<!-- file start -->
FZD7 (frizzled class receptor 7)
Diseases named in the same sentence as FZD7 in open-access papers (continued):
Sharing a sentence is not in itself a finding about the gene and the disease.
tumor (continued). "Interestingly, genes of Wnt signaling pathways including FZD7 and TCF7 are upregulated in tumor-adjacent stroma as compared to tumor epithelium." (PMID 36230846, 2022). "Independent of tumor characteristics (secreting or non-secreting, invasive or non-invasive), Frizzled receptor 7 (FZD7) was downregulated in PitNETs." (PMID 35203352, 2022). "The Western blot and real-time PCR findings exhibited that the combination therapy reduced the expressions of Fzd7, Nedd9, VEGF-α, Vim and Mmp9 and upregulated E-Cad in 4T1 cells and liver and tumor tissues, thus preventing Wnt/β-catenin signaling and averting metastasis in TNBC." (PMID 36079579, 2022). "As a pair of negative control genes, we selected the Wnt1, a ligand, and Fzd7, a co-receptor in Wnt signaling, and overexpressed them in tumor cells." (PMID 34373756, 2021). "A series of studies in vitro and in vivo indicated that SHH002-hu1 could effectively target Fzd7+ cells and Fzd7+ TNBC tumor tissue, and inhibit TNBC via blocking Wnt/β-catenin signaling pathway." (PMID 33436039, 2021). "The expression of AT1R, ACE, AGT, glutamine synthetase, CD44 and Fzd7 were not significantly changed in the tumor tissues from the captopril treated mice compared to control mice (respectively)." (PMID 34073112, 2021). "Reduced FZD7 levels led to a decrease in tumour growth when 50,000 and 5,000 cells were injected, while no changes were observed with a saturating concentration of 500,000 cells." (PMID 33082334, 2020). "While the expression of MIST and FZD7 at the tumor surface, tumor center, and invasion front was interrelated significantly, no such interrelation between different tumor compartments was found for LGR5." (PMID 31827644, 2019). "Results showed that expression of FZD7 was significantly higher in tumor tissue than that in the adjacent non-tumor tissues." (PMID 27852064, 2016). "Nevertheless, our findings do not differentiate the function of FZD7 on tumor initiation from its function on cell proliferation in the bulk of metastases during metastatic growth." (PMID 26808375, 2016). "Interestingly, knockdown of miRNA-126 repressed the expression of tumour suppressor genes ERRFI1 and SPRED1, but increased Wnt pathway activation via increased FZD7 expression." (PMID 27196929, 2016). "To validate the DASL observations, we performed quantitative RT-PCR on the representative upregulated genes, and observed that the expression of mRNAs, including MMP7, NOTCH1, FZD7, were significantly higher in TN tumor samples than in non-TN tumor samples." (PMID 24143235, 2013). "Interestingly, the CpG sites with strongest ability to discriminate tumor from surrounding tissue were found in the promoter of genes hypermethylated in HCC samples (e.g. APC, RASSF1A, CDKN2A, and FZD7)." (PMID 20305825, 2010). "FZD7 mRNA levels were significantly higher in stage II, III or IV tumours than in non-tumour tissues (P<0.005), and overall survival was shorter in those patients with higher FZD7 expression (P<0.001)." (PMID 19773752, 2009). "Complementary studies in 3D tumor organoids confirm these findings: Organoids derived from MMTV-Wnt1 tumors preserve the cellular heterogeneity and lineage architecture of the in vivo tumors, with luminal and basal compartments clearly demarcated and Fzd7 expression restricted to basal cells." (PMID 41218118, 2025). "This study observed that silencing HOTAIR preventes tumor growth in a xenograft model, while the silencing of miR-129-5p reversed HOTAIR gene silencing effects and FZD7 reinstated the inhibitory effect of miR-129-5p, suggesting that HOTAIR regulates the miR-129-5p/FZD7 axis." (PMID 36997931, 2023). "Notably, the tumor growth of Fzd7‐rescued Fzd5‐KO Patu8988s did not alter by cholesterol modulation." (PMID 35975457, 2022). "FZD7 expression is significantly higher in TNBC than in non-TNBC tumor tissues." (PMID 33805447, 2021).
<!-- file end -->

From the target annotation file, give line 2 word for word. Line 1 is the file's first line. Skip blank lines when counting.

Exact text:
Diseases named in the same sentence as FZD7 in open-access papers (continued):